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Re: CNN: how first birds flew
> Although I think it unlikely that in very early feathered theropods the
> wing feathers could have made much addition to spead, maneuverability
> is a more likely candidate for a characteristic that would give the bearer
> an advantage. The positioning of the feathers on the arms allows considerable
> leverage. Gauthier was quoted in an article as saying that "a physicist" had
> calculated the effects of protowings as maneuvering tools about 10 years ago..
> Can anyone give me a citation for the article by "the physicist"? I have
> not been able to find it.
> -Gus Derkits
Gus,Here's a snippet of an on-going conversation I've been having with another
member that's pertinent to your suggestion. Also, Mary sent me a copy of the
article. I found it interesting. If anyone has a reference for 'the physicist'
article, I'd love to read it as well.
> >My (jrc) personal opinion is that earlier birds used their wingtip and tail
> >tufts to increase their manueverability but not their running speed. As
> >a rough analogy, imagine running as fast as you can while holding a
> >slack rope attached to a car matching your speed. Now imagine what
> >happens when the car speeds up and applies additional thrust to your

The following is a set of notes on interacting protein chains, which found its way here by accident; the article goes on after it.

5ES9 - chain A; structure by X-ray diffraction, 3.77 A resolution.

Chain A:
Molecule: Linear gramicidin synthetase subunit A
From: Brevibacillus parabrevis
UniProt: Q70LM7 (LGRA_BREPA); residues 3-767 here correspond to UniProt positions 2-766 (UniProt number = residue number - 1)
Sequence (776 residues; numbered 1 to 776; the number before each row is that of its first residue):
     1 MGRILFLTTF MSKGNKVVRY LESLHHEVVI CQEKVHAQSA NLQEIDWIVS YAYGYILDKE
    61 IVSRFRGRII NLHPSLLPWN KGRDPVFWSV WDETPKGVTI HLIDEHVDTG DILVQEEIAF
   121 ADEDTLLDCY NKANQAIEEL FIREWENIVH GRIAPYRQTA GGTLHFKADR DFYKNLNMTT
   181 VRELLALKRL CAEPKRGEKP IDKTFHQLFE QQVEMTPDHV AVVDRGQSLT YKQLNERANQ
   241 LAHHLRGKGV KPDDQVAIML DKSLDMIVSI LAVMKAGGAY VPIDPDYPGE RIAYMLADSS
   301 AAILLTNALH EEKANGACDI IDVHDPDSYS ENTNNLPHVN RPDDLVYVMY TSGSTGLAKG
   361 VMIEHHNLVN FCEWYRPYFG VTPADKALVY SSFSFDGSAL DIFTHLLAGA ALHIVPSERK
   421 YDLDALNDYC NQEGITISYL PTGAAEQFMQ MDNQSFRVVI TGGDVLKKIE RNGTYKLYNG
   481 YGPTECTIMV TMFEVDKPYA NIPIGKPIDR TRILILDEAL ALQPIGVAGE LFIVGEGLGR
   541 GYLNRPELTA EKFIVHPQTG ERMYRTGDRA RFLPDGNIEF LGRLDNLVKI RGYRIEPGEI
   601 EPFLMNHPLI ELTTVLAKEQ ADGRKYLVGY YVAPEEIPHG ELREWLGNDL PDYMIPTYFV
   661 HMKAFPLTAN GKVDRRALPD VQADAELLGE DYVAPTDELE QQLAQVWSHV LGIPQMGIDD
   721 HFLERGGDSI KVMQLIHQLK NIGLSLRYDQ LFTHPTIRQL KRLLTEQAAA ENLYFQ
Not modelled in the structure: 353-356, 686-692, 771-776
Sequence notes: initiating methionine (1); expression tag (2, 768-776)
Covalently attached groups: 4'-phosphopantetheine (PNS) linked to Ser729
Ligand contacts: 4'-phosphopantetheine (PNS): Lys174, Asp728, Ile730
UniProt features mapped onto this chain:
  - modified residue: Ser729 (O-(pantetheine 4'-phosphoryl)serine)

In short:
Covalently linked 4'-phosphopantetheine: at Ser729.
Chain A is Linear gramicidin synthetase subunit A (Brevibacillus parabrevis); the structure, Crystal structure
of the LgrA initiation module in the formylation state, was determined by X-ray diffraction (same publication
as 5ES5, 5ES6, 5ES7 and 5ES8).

> >body. Legs have a natural powered pendulum frequency that isn't going
> >to change when supplemented by thrust from the wings. However, directed
> >thrust from the wings can increase the zenith angle the legs can acheive
> >before losing traction, so can increase maneuverability. I don't know
> >if anyone has looked at that in depth, but they should.
> On this I agree: and in fact I would suggest that this situation goes at
> *least* back to the common ancestor of dromaeosaurids and birds, and
> possibly to the common ancestor of oviraptorosaurs and the dromaeo-bird
> clade. This could well explain (for example) the condition in _Caudipteryx_.
> >(jrc) Caudipteryx weighs in heavily in my thinking, although I had formed my
> >opinion before I became aware of that animal. I don't think Caudipteryx is
> >the beginning of the chain either, though I readily admit to being very weak
> >phylogeny (I don't even know if I spelled it correctly). I would suggest
> >that as
> >more fossils of other species with tip tufts become available, that the
> >of their feet should be investigated as well. I would welcome your input on
> >references I would find helpful on the dromaeosaurid, oviraptor, bird